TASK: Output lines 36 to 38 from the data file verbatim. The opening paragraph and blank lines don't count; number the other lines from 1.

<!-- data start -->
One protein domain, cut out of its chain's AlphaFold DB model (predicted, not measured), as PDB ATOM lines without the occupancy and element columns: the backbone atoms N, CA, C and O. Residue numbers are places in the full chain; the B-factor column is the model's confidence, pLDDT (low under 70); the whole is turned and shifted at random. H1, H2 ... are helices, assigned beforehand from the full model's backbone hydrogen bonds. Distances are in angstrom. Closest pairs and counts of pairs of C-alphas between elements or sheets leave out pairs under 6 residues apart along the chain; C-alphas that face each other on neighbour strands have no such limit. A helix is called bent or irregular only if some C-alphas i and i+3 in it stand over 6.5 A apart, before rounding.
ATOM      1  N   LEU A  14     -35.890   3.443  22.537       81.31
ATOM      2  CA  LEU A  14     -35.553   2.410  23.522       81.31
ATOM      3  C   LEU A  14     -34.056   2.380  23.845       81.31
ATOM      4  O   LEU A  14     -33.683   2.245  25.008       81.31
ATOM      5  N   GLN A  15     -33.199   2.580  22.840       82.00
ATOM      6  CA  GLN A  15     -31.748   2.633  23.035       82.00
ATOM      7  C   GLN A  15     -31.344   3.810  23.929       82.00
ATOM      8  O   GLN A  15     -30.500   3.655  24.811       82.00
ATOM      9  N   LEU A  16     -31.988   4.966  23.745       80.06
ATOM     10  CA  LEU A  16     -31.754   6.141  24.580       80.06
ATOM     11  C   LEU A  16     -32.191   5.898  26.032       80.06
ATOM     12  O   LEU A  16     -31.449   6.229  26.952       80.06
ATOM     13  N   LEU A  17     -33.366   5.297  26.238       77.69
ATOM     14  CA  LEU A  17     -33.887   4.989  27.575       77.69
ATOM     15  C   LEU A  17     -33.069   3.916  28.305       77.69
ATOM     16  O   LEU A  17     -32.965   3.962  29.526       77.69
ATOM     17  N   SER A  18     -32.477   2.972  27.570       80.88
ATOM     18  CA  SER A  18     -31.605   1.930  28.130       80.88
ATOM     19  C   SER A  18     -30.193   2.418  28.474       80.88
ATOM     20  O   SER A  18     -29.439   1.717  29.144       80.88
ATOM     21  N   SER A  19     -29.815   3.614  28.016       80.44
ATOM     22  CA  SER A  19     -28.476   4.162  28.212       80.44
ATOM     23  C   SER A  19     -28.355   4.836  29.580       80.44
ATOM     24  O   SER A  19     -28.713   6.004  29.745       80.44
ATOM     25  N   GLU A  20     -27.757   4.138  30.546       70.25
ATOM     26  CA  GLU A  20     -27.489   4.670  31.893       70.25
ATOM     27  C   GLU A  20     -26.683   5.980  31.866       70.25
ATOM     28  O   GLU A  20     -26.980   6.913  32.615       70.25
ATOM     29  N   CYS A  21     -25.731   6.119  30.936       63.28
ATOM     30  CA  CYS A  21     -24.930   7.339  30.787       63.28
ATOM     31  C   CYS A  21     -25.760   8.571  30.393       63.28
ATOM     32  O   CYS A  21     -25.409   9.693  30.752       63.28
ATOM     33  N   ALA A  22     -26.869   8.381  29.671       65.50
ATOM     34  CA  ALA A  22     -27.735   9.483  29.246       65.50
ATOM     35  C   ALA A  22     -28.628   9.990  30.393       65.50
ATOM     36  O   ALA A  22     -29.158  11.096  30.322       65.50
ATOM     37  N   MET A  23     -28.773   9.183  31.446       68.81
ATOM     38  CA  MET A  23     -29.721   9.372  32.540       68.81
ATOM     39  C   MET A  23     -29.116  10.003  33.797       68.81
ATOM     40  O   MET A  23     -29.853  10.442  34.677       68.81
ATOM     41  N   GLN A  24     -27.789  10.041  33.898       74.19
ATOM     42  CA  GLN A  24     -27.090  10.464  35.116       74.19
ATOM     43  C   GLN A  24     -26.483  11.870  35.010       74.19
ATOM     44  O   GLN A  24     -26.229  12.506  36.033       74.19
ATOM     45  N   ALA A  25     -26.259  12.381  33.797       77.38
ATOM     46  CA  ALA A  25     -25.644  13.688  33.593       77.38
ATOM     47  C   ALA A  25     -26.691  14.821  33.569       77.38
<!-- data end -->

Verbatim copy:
ATOM     36  O   ALA A  22     -29.158  11.096  30.322       65.50
ATOM     37  N   MET A  23     -28.773   9.183  31.446       68.81
ATOM     38  CA  MET A  23     -29.721   9.372  32.540       68.81